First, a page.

I can adhere to mandates in my locality, or bow to the will of a place I want to do business with, without necessarily agreeing with them. I can and do care about personal liberties—hard fought liberties that are supposed to be basic to societies like America’s, Canada’s, and Britain’s—and I will not accept that such a position is unique to the right. Indeed, in this country it is the only position that has been truly critical of government incursions throughout; the official opposition, the Labour party, has seen fit to criticize the government only for not mandating more restrictions, and for longer, possibly forever. In a recent poll, a majority of Britons responded—perhaps exaggerating, in the grip of pandemic fear—that they would be happy for many restrictions to go on until COVID-19 is controlled worldwide. In other words, for years. Almost 20% said they would support the astonishing (and wholly unscientific) measure of an evening curfew, while a quarter said that some businesses, such as nightclubs and casinos, should never reopen.
What is going on here? Leaving aside whether it is a matter of vice for someone to celebrate at a nightclub or casino, the people responding to this survey are, I presume, just not interested in going to casinos or nightclubs themselves. But it is a big leap from that to say that no one else should do so—or, rather more pertinently, that no one should make a living working there. This looking down at activities that tempt or employ people, in many cases, younger than ourselves is uncomfortably close to the age-old scapegoating of homosexual people. Most people are not attracted to their own sex, so it costs them nothing to condemn behavior they don’t happen to find tempting.
The vaccines were supposed to be the good news. And it is utterly absurd that anyone, for political reasons, is now refusing vaccines that the Trump administration did as much as anyone to develop swiftly and successfully.* (Despite all the other things the previous U.S. administration got wrong, this was not one of them.) Vaccines mean freedom. Vaccines enable, or should enable, people to dispense with mask wearing and social distancing and being unable to make a living or, indeed, enjoy most of the things that make live worth living. Yet sometimes, I feel I am living in a funhouse-mirror world, in which vaccinated people fear the virus as much as they did in 2020, while the foolishly unvaccinated skip merrily on their way.
While all approved vaccines are excellent at reducing the risk of hospitalization or death, they are slightly less effective at preventing people from being infected altogether. And logically, the higher percentage of people in a population are fully vaccinated, the greater the percentage of those who are hospitalized will have been vaccinated. (If the percentage of the population vaccinated ever reached 100%, for example, by definition everyone who was nonetheless hospitalized would be a vaccinated person.) The difference from 2020 is that even people unfortunate enough to be hospitalized are usually spending less time in hospital, and are much less likely to be ill enough to be put on a ventilator. There are treatments to mitigate the effects of severe COVID that we did not have a year ago.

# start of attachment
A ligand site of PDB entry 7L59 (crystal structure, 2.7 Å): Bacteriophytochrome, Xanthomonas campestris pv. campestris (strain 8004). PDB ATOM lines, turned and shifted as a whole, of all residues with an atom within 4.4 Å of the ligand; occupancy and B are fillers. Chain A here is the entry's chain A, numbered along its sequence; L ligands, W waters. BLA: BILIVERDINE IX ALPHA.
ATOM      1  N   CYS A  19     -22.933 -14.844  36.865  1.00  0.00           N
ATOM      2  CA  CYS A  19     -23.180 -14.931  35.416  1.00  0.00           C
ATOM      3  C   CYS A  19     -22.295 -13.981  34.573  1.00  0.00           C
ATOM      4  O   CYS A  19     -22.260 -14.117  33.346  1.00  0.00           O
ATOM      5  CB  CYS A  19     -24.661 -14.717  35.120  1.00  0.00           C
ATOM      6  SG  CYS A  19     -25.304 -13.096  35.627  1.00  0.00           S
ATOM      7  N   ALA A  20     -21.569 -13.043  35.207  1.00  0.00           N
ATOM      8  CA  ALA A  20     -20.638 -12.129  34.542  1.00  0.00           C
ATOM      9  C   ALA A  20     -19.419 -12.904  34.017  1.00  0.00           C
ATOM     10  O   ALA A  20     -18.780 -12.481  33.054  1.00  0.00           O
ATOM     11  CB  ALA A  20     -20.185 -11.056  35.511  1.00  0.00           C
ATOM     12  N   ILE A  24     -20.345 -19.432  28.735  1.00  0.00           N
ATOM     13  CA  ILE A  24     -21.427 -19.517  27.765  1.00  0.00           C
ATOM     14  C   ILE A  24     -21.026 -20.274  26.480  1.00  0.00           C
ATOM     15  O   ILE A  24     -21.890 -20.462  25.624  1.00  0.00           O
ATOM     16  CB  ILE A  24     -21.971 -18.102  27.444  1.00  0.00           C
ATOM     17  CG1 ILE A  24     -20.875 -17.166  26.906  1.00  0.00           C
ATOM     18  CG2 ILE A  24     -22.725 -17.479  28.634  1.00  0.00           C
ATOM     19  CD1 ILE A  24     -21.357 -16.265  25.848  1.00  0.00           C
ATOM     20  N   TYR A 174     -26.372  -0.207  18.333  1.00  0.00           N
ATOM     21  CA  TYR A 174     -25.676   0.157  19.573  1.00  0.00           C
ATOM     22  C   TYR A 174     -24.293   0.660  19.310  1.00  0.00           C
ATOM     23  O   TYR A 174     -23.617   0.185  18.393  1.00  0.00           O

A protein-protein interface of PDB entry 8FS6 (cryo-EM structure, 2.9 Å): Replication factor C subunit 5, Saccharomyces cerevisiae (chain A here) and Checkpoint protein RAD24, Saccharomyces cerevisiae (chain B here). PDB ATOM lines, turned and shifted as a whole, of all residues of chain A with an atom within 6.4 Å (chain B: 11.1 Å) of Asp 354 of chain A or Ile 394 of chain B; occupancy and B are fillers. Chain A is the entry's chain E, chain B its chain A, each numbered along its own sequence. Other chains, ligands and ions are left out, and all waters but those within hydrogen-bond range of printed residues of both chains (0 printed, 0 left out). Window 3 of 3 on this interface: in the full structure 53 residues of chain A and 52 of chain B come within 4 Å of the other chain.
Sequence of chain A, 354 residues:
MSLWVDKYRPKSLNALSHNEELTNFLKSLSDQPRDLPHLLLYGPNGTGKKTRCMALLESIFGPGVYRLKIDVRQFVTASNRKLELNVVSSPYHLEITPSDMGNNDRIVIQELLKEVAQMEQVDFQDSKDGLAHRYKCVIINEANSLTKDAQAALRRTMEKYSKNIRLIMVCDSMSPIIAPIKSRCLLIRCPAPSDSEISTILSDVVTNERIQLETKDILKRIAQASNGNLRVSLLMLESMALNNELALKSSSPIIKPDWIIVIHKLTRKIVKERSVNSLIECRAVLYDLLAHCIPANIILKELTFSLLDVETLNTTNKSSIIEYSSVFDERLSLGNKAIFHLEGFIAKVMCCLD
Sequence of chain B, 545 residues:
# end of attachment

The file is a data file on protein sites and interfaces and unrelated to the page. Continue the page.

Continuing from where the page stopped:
All of this is what the U.K. health secretary meant when he, correctly, compared COVID-19 to the flu. Labour opponents quickly pounced on the health minister for “thinking COVID is the flu” but this is a willful misunderstanding, which totally ignores the changed landscape that the vaccines have given us in 2021. Those who thought COVID was like the flu last year were tragically wrong, but it is entirely reasonable to make the comparison now. Influenza can cause and has caused deadly pandemics. Tens of thousands of people die with the flu every winter in this country alone (I don’t say “of the flu” because, as with COVID, we only know that people have died within a certain period of being positively diagnosed with the disease; we cannot know, in every case, if the disease caused their death). Some would argue that there are many worse ways to die than flu. When, earlier this year, COVID-19 ceased to be the leading cause of death in England, news reporters jubilantly stated that the leading cause was once again dementia. Hardly a reason for rejoicing. But the point is that, as much as none of us want to catch flu, we do not shut down society every flu season, destroying livelihoods and preventing people from attending their parents’ funerals or hugging their kids. We give booster shots to the most vulnerable, wash our hands, don’t commute into work sick. We can even cover our faces if we think it will keep us from touching them.